Actually, there's no "getting" about it. My sweet dog is old. Giacomino (pronounced, for the non-Italians in the group "jocko-MEEN-o") is thirteen and a half. I've been through this many times before, and though I'm better at knowing what to expect, it all still comes as a surprise.
Giacomino - Beans - started out as a for-profit-breeder's leftovers. We rescued him when he was a nine and a half week old starved puppy.
The photo was from a week after he came to us, and in that week he had gained three pounds. He was just the ugliest of ducklings. When he arrived, Bill scooped him up and carried him around, crying. Bill's soul is entirely too gentle to conjure up the cruelty involved in that tiny puppy's introduction to this world. And of course there is so much worse out there.
Giacomino was named for an immigrant who helped Bill's father in the olden days on the farm. A wizened little man, down on his luck, who cheerfully dug ditches and did odd jobs with a strength impossible from his wiry small frame. It fit the puppy perfectly.
He was supposed to stay ugly and sweet, but he missed that message. He stayed sweet, but he didn't stay ugly, and he became my most accomplished whippet, in terms of titles earned and show wins. He won Best In Field at the American Whippet Club National Specialty in San Diego, CA. (Actually the Field Trial was in Temecula.) He won a Hound Group even before he was a champion. (That means of the 3200 dogs entered in the show, he was one of the seven that made it all the way to the Best In Show competition.) He got obedience titled and was a registered Therapy Dog. And through it all he was my shadow.
I've stepped on that poor dog a thousand times, because he's always right behind me. He follows me into the bathroom, but discretely turns his head. He came to us with a forehead full of worry wrinkles, and they have appeared throughout his lifetime when I'm doing something stupid. Like going somewhere without him. When he became the oldest dog, he moved from his crate in our bedroom to our bed at night. The previous oldest dogs always jumped up onto the foot of our bed when it was time, and curled up in a little ball. Giacomino has, every night for the past two years, jumped onto my pillow, closed his eyes and feigned sleep immediately. And every night for the past two years, I've dragged his dead weight, passive-resistive self to the bottom of the bed. He sighs.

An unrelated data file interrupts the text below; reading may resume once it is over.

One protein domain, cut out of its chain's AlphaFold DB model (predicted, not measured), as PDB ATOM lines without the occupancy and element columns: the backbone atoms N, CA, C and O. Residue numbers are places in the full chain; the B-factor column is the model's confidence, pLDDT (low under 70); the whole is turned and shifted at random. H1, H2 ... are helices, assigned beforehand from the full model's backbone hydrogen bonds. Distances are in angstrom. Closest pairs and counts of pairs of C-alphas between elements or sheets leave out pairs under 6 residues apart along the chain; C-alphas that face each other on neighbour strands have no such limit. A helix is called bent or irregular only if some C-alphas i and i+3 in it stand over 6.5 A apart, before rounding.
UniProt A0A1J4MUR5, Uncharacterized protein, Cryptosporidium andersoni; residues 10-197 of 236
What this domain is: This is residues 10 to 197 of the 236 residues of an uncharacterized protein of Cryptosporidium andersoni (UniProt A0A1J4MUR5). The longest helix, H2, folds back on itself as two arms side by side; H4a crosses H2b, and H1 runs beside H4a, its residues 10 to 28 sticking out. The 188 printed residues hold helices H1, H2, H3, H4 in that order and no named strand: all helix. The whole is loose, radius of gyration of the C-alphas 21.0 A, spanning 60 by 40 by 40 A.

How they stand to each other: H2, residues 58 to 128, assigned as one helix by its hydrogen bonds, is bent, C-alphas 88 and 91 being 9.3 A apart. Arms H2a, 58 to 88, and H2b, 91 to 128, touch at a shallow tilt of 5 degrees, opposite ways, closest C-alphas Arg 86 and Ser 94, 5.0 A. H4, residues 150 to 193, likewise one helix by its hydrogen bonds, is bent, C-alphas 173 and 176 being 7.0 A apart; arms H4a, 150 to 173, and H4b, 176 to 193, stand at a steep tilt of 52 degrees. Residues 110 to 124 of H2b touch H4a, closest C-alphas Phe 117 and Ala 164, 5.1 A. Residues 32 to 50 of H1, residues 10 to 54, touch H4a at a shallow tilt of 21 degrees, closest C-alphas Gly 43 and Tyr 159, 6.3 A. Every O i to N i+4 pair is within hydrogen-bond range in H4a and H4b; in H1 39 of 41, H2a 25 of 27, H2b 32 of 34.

But right now, Giacomino is not in his bed a foot behind my computer chair. He is asleep downstairs in the kitchen. I snuck up to do a quick post and take my shower, and he's deaf enough that I was able to sneak. I put the baby gate across the bottom of the stairs, so that he wouldn't fall up them. I have to help him up and down, because he's got enough disc disease in his back that his legs don't always do what he tells them. Not a good thing for narrow, curving, steep steps. Or for old dogs.
Sometimes when he is up here, and I'm writing or sewing I get up to use the bathroom. When I come out, there is Giacomino peering down the steps, ears all a-kimbo, wrinkles galore, wondering where I disappeared to. Damn the deafness. I hate embarrassing him that way. He sees me come through the bathroom door, and he wags, drops his ears, and tries to be dignified in his blunder. In his world it's unthinkable to lose his Human.
He walks around the block each morning with his beloved twelve and a half year old Maria. They scan for squirrels and evil cats the enemy of all. They leap - sort of - and "woo" when the leashes come out, and wag rewards my way. They love their walk, no matter that it is one block instead of two miles. His back feet drag as we go along making a jazz riff scratch beat on the sidewalk. I sing to him, trying to keep up Bill's good work from more than twelve years ago.